Wednesday 01 October, 2014

Biologists discover ‘control centre’ for sperm production

Published On: Tue, Feb 1st, 2011 | Photo Gallery / Plant Sciences | By BioNews

Biologists at the University of Leicester have published results of a new study into the intricacies of sex in flowering plants.

They have found that a gene in plants, called DUO1, acts as a master switch to ensure twin fertile sperm cells are made in each pollen grain.

The research identifies for the first time that DUO1 switches on a battery of genes that together govern sperm cell production and their ability to produce seeds..

DUO1 expression in Arabidopsis roots. Image Credit: Image generated by Lynette Brownfield (University of Leicester)

The findings have implications for plant fertility, seed production – and could be used to help produce improved crops to help meet food shortages. This work also formed part of one of the author’s PhD thesis (Dr Michael Borg, University of Leicester).

The new study is reported in the journal The Plant Cell and was funded by the Biotechnology and Biological Sciences Research Council (BBSRC).

Professor David Twell and colleagues in the Department of Biology at the University of Leicester previously reported the discovery of a master regulator protein called DUO1 that has a critical role in allowing precursor reproductive cells to divide once to form twin sperm cells. The discovery of a battery of genes governed by DUO1 has shed light on the mechanisms by which plants control sperm cell formation and fertility.

Professor Twell said: “Unlike animals, flowering plants require not one, but two sperm cells for successful reproduction. These two sperm cells are housed within pollen grains, which act as a vehicle to deliver the sperm cells to the female sex cells within a flower.

“One sperm cell will join with the egg cell to produce the future plant or embryo, whilst the other will join with a second cell deep within the flower (the central cell) to produce a nutrient-rich tissue called the endosperm. Together these two structures make up the seeds and grains that form the staple food of humans and livestock across the globe.

“A mystery in this ‘double fertilisation’ event was how each pollen grain could produce the pair of sperm cells needed to make seeds. We now report that the regulatory gene DUO1 switches on a battery of genes that together govern sperm cell production and their ability to fuse with the egg and central cells. So in effect DUO1 acts as a master switch to ensure twin fertile sperm cells are made. “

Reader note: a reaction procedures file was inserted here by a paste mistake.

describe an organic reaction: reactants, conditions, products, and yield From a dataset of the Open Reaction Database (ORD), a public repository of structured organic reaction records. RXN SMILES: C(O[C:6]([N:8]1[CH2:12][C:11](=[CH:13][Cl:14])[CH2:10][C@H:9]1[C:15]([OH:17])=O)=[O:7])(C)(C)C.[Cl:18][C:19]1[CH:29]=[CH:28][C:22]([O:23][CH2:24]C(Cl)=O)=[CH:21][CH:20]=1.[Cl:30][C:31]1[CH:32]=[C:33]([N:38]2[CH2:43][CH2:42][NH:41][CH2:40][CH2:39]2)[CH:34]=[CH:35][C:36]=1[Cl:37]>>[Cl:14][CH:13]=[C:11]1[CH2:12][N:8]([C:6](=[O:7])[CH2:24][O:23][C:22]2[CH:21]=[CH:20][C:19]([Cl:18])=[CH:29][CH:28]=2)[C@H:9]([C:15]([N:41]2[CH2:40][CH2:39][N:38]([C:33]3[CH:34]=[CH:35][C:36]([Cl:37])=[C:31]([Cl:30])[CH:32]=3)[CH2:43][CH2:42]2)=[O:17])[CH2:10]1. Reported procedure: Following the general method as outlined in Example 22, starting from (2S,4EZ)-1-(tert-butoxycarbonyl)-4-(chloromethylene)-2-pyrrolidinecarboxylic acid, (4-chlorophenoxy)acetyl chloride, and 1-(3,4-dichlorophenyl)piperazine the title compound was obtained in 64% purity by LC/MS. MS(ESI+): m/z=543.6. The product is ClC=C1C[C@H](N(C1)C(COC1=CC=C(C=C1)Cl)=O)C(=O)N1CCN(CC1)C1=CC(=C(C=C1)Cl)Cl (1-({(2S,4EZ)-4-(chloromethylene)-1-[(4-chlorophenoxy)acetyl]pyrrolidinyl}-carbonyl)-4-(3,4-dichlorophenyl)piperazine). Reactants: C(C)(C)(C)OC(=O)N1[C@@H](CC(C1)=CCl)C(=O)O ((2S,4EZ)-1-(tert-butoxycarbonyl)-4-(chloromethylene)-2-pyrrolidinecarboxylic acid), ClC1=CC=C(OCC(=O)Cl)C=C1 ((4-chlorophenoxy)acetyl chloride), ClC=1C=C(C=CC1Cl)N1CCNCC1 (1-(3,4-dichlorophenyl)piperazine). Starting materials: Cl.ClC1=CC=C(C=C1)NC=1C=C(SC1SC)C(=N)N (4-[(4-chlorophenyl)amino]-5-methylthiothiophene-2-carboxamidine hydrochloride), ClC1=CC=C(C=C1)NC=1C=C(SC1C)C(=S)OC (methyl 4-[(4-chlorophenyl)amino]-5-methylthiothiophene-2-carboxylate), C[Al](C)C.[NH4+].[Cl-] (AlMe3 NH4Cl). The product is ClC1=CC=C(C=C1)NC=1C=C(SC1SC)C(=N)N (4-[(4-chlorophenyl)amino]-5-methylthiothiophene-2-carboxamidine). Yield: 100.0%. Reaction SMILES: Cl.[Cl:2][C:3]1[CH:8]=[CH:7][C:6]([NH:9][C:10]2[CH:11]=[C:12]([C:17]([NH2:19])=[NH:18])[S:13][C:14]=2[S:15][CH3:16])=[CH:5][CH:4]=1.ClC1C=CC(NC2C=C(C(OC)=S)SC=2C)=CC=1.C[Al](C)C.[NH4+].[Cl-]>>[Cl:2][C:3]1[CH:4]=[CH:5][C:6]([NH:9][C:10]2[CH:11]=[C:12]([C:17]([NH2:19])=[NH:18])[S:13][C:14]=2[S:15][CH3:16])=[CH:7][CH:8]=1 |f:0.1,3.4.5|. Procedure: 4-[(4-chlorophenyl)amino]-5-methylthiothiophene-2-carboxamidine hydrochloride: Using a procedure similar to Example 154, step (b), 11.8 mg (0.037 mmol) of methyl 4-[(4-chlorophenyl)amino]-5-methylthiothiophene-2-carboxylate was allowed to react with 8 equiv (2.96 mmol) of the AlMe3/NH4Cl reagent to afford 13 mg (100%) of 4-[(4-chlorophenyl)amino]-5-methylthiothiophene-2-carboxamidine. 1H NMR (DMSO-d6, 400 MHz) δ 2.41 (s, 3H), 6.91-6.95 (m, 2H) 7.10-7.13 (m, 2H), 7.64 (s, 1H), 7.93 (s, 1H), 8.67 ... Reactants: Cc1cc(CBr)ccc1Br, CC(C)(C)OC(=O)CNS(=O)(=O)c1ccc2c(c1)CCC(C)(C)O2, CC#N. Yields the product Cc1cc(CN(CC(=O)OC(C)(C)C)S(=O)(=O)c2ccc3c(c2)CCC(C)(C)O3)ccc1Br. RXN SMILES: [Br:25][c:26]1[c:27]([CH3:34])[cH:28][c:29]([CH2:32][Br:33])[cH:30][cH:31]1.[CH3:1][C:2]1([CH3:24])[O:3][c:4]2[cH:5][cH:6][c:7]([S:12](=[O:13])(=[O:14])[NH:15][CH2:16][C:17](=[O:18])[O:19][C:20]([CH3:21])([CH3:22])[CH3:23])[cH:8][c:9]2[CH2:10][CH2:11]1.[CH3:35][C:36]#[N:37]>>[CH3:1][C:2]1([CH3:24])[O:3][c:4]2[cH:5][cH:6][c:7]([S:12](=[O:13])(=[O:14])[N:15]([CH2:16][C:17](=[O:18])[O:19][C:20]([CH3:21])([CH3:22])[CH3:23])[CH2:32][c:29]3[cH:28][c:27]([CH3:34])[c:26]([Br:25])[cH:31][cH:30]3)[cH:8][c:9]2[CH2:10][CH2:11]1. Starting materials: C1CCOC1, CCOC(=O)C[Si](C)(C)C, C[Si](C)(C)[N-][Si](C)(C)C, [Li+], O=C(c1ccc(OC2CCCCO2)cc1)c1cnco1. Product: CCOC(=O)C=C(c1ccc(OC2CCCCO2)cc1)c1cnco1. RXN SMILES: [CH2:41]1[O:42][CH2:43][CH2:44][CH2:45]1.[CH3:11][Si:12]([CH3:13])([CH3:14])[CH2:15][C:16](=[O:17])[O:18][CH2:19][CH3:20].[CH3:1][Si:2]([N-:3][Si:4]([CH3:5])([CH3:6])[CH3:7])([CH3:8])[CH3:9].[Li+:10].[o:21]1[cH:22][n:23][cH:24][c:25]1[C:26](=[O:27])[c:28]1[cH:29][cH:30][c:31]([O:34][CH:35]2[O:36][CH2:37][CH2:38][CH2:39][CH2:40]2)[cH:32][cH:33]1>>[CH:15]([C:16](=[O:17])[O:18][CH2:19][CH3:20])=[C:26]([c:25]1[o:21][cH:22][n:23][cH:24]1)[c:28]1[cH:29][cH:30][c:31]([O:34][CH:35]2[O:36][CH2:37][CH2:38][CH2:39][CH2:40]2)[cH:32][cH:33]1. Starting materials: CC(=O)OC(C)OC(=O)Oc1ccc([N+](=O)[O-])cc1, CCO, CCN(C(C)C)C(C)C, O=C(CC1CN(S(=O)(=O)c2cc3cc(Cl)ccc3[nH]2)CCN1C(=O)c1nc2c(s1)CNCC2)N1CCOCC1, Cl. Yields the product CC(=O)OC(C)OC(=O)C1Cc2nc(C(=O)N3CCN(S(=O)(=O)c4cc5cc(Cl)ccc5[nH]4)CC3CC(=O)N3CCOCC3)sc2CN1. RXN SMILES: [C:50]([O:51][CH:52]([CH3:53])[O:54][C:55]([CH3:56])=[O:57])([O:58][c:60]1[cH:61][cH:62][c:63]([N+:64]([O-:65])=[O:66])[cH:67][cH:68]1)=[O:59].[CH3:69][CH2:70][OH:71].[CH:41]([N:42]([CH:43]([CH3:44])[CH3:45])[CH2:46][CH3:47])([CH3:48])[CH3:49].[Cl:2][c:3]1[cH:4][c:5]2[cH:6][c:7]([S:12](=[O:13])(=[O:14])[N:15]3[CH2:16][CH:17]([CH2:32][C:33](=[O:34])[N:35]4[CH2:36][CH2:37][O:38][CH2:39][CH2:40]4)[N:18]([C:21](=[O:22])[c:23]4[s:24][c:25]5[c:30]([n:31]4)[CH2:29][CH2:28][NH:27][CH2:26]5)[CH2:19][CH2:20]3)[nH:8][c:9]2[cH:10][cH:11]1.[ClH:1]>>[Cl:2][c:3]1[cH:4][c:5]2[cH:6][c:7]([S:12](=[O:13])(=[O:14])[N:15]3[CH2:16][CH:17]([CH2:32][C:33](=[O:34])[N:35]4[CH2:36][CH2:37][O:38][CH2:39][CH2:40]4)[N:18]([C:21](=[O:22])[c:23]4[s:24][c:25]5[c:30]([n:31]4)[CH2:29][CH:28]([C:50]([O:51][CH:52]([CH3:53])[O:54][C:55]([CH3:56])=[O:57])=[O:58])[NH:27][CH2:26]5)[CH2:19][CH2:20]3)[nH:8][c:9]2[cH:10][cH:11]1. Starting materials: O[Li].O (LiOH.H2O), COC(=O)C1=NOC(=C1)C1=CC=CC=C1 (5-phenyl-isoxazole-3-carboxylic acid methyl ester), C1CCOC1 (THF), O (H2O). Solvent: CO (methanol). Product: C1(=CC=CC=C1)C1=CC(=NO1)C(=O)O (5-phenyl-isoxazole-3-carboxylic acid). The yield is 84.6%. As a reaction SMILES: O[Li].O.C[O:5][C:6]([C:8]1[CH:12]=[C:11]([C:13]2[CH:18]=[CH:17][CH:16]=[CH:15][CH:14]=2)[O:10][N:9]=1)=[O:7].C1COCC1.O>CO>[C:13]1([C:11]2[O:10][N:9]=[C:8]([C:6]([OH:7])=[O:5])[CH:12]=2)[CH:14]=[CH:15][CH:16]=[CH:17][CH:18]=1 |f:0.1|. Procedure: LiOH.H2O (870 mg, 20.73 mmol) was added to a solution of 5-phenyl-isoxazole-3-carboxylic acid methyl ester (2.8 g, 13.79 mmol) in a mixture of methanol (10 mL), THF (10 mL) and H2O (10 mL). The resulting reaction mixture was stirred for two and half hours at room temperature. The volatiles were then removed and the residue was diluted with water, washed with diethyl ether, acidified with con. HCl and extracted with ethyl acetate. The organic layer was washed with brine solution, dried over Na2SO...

Their new study expands on their previous work on pollen development and has identified a battery of new genes that collectively ensure male fertility in flowering plants.

The study of genes active within plant sperm is technically challenging because their sperm cells are not only tiny, but they are encased within tough pollen grains and as such are difficult to isolate. “We overcame this problem by genetically forcing plants to make DUO1 in plant roots, a place it is not normally found because DUO1 is normally restricted to sperm cells. By studying these genetically modified plants, we were able to survey the target genes switched on by DUO1.”

The researchers also report on the mechanism by which DUO1 switches on its target genes. Being a regulatory protein, DUO1 was shown to bind to short DNA sequences near the genes that it targets, which in turn allows DUO1 to control a wide variety of processes needed for sperm cell production.

“This work provides insight into the genetic mechanisms by which fertile gamete production is achieved in flowering plants. Such knowledge will also be helpful in devising strategies for the targeted manipulation of sperm cells, enabling plant breeders to control crossing behaviour in crop plants.” This work also provides new molecular tools for the manipulation of plant fertility and hybrid seed production as well the means to control gene flow in transgenic crops where the male contribution may need to be eliminated.

Professor Twell added that the study is timely given the challenges of breeding improved crops to meet the demands of food shortage and food price inflation the world is currently facing.

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